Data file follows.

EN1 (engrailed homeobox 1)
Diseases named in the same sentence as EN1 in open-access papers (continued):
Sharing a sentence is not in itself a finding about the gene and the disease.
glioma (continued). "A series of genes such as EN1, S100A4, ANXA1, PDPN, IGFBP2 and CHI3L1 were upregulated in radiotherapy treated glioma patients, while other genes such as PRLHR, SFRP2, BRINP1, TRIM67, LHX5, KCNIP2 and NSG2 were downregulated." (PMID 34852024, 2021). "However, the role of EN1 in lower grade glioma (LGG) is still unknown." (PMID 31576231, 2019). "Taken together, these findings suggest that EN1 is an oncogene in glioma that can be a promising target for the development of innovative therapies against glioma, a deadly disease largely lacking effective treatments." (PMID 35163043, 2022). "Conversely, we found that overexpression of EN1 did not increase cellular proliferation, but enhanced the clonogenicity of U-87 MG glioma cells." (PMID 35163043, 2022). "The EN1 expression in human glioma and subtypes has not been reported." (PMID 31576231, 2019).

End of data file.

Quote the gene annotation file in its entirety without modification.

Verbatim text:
EN1 (engrailed homeobox 1)
Diseases named in the same sentence as EN1 in open-access papers (continued):
Sharing a sentence is not in itself a finding about the gene and the disease.
glioma (continued). "A series of genes such as EN1, S100A4, ANXA1, PDPN, IGFBP2 and CHI3L1 were upregulated in radiotherapy treated glioma patients, while other genes such as PRLHR, SFRP2, BRINP1, TRIM67, LHX5, KCNIP2 and NSG2 were downregulated." (PMID 34852024, 2021). "However, the role of EN1 in lower grade glioma (LGG) is still unknown." (PMID 31576231, 2019). "Taken together, these findings suggest that EN1 is an oncogene in glioma that can be a promising target for the development of innovative therapies against glioma, a deadly disease largely lacking effective treatments." (PMID 35163043, 2022). "Conversely, we found that overexpression of EN1 did not increase cellular proliferation, but enhanced the clonogenicity of U-87 MG glioma cells." (PMID 35163043, 2022). "The EN1 expression in human glioma and subtypes has not been reported." (PMID 31576231, 2019).